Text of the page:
Back in the mid-1990s, when I was still in middle school, I remember hearing about a book that the current First Lady of the United States, Hillary Rodham Clinton, wrote. It was called It Takes a Village. I’ve never read the book. I’ve never read the counter-arguments or criticisms of it. All I’ve ever encountered was the title. (I just requested it through the public library and am hoping to read it soon.) The title, though, has resonated with me over the years.
Before leaving for the conference in Chicago I am attending this weekend, I had the opportunity to visit two different classrooms in my district. The first was a classroom for children who are learning English as a second language. The second was at the Urbana Early Childhood School. Both visits were so I could do brief observations as a part of my graduate school coursework. As I left the schools, I was struck with the realisation of the truthfulness to the title of Mrs. Clinton’s book. It really does take a village to raise a child. Parents and immediately family are the primary caregivers, typically, but they are not the only ones teaching and helping children grow. Teachers also play a key role. So do their peers and their classmates.
This was especially clear to me as I was visiting UECS. The principal gave me a tour of the building and I learned that the school is divided into three “villages” with four classes each. I have no idea if the idea of calling the groups of classrooms “villages” is tied to this proverb or not, but it is certainly appropriate! As we walked through UECS, I was struck by the sense of community and friendliness that permeates the very walls! Even as we were just walking past one of the rooms, a young girl saw the principal and rushed over just to say hi before getting back to the class activity! (The principal, ever the teacher, coached the girl on waving hello instead of leaving her class to greet someone.)
I spent about 20 minutes inside one of the classrooms and was amazed at the wonderful things I saw going on. Students spend most of their time in the early childhood program learning through play. There are centers in each room that the principal requires but each teacher sets them up differently. I sat near the house center and watched as boys and girls played at being parents using baby dolls. One girl turned to a boy and said, “Don’t you hear these babies crying? Why do you always leave to go to the office each day and leave me home with these crying babies?!” to which he responded, “I have to go to the office; how else am I going to pay the bills?!” Keep in mind, children at UECS are between the ages of 3 and 5 years old, and yet they have such sophisticated language skills! Later, the girl played at growing frustrated with a baby and talked about spanking her. The teacher came over and, in a calm and wonderfully patient way, coached the students on more appropriate methods for expressing frustration.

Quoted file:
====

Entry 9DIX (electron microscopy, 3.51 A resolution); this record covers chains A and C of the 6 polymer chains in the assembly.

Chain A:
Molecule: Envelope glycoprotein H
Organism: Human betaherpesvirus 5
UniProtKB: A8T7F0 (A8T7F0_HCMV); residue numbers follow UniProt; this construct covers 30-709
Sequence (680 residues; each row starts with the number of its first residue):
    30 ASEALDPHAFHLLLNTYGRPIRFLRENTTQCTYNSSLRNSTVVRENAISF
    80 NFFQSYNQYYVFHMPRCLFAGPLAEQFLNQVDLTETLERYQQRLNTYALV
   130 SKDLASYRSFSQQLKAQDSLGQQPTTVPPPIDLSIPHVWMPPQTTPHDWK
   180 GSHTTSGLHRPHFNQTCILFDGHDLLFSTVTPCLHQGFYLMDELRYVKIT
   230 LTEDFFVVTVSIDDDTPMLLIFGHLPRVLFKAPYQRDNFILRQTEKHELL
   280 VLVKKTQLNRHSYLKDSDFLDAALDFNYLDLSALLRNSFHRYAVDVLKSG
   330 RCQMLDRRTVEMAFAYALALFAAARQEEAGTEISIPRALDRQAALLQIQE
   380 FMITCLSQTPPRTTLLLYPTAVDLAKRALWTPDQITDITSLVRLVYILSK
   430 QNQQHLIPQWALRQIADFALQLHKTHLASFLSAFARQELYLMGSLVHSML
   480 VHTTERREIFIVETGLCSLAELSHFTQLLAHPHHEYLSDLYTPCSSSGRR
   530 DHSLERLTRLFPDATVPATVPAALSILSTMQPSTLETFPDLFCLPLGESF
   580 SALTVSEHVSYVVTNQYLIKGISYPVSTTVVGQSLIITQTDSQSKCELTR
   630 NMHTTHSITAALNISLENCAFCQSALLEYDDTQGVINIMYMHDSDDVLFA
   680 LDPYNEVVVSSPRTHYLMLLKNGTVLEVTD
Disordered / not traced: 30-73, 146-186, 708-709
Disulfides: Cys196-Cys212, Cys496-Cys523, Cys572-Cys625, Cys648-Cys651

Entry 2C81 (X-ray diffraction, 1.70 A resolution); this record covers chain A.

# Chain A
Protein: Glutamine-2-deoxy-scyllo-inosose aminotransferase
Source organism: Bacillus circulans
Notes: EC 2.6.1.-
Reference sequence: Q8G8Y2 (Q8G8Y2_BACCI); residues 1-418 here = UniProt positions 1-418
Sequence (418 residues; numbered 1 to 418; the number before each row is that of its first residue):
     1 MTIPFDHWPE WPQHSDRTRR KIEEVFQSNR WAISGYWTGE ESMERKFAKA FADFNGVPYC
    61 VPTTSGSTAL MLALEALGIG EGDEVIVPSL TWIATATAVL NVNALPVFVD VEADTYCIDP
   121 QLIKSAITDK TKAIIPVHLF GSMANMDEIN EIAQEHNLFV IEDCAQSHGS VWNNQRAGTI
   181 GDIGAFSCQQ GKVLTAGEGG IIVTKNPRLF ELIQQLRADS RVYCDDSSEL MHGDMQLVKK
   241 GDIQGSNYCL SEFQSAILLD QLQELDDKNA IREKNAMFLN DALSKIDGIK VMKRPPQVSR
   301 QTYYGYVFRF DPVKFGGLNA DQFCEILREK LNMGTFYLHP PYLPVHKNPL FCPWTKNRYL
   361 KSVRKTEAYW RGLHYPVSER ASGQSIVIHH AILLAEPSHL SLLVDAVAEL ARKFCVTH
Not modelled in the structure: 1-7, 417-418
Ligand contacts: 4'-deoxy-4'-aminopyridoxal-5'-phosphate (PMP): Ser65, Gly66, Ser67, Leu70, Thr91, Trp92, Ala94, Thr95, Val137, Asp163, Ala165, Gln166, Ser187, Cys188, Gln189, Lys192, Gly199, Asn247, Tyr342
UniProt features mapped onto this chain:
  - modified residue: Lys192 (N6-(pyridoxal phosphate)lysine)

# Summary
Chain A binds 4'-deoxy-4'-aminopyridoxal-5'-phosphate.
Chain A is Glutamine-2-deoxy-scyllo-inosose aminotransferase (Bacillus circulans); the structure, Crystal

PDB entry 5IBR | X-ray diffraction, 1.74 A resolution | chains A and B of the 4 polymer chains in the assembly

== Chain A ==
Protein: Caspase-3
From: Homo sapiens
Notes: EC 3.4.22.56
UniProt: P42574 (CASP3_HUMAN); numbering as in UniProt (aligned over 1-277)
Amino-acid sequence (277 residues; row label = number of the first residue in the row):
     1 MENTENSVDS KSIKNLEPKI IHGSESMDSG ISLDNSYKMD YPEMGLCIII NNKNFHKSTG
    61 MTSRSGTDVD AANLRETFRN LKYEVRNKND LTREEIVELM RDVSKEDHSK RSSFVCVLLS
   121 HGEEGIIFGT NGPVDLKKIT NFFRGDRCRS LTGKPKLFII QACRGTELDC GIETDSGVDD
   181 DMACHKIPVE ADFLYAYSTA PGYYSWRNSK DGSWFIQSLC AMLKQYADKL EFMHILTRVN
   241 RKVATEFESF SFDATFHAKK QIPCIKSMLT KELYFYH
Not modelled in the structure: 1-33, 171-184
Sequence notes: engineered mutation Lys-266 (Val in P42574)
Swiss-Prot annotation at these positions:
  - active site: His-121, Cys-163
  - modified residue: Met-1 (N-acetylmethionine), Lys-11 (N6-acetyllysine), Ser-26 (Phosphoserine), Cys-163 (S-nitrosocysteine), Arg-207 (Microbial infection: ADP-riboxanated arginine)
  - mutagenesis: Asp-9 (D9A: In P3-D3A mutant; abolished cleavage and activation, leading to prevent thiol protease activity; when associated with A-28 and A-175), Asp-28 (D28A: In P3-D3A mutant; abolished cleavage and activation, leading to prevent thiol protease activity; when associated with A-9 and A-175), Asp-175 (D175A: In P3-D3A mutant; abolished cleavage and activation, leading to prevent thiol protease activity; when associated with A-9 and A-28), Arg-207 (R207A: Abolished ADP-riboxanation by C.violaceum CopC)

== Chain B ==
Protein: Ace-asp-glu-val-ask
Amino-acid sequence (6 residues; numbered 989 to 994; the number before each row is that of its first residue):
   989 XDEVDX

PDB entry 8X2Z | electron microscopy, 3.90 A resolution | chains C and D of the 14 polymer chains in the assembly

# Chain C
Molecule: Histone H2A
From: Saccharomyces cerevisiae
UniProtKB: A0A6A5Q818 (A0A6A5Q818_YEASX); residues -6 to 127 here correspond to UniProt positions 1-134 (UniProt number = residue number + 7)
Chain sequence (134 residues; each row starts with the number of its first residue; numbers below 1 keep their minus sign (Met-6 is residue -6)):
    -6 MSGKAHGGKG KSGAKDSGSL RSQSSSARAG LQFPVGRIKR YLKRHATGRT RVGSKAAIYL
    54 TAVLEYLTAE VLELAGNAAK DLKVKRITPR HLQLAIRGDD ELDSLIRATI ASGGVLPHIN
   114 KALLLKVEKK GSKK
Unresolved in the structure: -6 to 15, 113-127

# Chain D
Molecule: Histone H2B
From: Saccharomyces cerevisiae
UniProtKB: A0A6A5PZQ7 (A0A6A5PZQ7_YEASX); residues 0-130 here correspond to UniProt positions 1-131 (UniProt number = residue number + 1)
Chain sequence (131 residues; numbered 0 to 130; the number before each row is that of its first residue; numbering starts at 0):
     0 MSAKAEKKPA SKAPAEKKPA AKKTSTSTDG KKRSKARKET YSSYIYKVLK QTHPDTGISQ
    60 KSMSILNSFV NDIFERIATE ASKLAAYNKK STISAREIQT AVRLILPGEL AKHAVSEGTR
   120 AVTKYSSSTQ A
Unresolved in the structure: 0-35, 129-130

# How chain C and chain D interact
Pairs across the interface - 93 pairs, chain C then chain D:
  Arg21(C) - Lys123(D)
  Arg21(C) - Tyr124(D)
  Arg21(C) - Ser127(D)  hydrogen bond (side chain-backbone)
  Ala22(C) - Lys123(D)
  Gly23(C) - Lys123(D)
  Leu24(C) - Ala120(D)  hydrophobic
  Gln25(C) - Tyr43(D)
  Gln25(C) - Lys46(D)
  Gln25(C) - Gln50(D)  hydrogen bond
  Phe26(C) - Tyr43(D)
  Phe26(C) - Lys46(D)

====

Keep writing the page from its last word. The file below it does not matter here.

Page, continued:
I could have stayed in the classrooms I was visiting all day, but, alas, I had to leave so that I could finish packing before leaving for our weekend trop. But I want to return to my original theme. It really does take a village. Anyone and everyone who is around children knows that the things they say and do matter and make a lasting impressions. While my wife and I have no children of our own, we are still very much involved in teaching young people to become decent, honest people. We are a part of the village. I’m very grateful to those who let me visit today so that I could witness first-hand the awesome things that are happening within my school district. While I am attending this conference as a guest of Washington District 52, I am very proud to tell others that I am a teacher in Urbana!